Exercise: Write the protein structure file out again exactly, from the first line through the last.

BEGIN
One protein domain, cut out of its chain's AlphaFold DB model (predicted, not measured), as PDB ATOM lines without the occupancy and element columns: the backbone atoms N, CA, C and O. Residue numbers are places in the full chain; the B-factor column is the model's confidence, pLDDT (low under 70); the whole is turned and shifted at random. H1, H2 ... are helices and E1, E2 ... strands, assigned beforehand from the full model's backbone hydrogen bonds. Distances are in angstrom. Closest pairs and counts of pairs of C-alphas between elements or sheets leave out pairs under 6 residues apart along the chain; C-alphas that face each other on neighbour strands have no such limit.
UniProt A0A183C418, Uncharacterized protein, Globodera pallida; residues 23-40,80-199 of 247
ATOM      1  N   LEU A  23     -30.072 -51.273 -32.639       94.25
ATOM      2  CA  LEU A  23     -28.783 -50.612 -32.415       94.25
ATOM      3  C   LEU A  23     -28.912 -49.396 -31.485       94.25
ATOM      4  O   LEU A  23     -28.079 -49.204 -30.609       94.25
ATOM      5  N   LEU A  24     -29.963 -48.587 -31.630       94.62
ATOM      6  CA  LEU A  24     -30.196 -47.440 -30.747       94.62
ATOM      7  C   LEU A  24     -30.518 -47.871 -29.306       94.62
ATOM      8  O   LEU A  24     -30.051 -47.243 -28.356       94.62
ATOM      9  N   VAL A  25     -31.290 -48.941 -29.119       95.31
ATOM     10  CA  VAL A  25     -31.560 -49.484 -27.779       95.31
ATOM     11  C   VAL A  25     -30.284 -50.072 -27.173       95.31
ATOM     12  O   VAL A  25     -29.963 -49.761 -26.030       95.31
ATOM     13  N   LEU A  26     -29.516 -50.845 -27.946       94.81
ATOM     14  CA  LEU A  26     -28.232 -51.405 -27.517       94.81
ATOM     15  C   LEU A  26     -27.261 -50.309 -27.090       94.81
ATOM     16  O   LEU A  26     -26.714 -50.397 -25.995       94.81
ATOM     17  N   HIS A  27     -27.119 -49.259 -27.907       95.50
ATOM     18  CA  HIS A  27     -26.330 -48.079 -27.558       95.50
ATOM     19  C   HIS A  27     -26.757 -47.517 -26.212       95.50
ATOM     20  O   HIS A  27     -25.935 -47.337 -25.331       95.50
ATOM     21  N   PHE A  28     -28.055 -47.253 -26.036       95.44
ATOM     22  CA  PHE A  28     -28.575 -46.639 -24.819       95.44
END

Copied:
One protein domain, cut out of its chain's AlphaFold DB model (predicted, not measured), as PDB ATOM lines without the occupancy and element columns: the backbone atoms N, CA, C and O. Residue numbers are places in the full chain; the B-factor column is the model's confidence, pLDDT (low under 70); the whole is turned and shifted at random. H1, H2 ... are helices and E1, E2 ... strands, assigned beforehand from the full model's backbone hydrogen bonds. Distances are in angstrom. Closest pairs and counts of pairs of C-alphas between elements or sheets leave out pairs under 6 residues apart along the chain; C-alphas that face each other on neighbour strands have no such limit.
UniProt A0A183C418, Uncharacterized protein, Globodera pallida; residues 23-40,80-199 of 247
ATOM      1  N   LEU A  23     -30.072 -51.273 -32.639       94.25
ATOM      2  CA  LEU A  23     -28.783 -50.612 -32.415       94.25
ATOM      3  C   LEU A  23     -28.912 -49.396 -31.485       94.25
ATOM      4  O   LEU A  23     -28.079 -49.204 -30.609       94.25
ATOM      5  N   LEU A  24     -29.963 -48.587 -31.630       94.62
ATOM      6  CA  LEU A  24     -30.196 -47.440 -30.747       94.62
ATOM      7  C   LEU A  24     -30.518 -47.871 -29.306       94.62
ATOM      8  O   LEU A  24     -30.051 -47.243 -28.356       94.62
ATOM      9  N   VAL A  25     -31.290 -48.941 -29.119       95.31
ATOM     10  CA  VAL A  25     -31.560 -49.484 -27.779       95.31
ATOM     11  C   VAL A  25     -30.284 -50.072 -27.173       95.31
ATOM     12  O   VAL A  25     -29.963 -49.761 -26.030       95.31
ATOM     13  N   LEU A  26     -29.516 -50.845 -27.946       94.81
ATOM     14  CA  LEU A  26     -28.232 -51.405 -27.517       94.81
ATOM     15  C   LEU A  26     -27.261 -50.309 -27.090       94.81
ATOM     16  O   LEU A  26     -26.714 -50.397 -25.995       94.81
ATOM     17  N   HIS A  27     -27.119 -49.259 -27.907       95.50
ATOM     18  CA  HIS A  27     -26.330 -48.079 -27.558       95.50
ATOM     19  C   HIS A  27     -26.757 -47.517 -26.212       95.50
ATOM     20  O   HIS A  27     -25.935 -47.337 -25.331       95.50
ATOM     21  N   PHE A  28     -28.055 -47.253 -26.036       95.44
ATOM     22  CA  PHE A  28     -28.575 -46.639 -24.819       95.44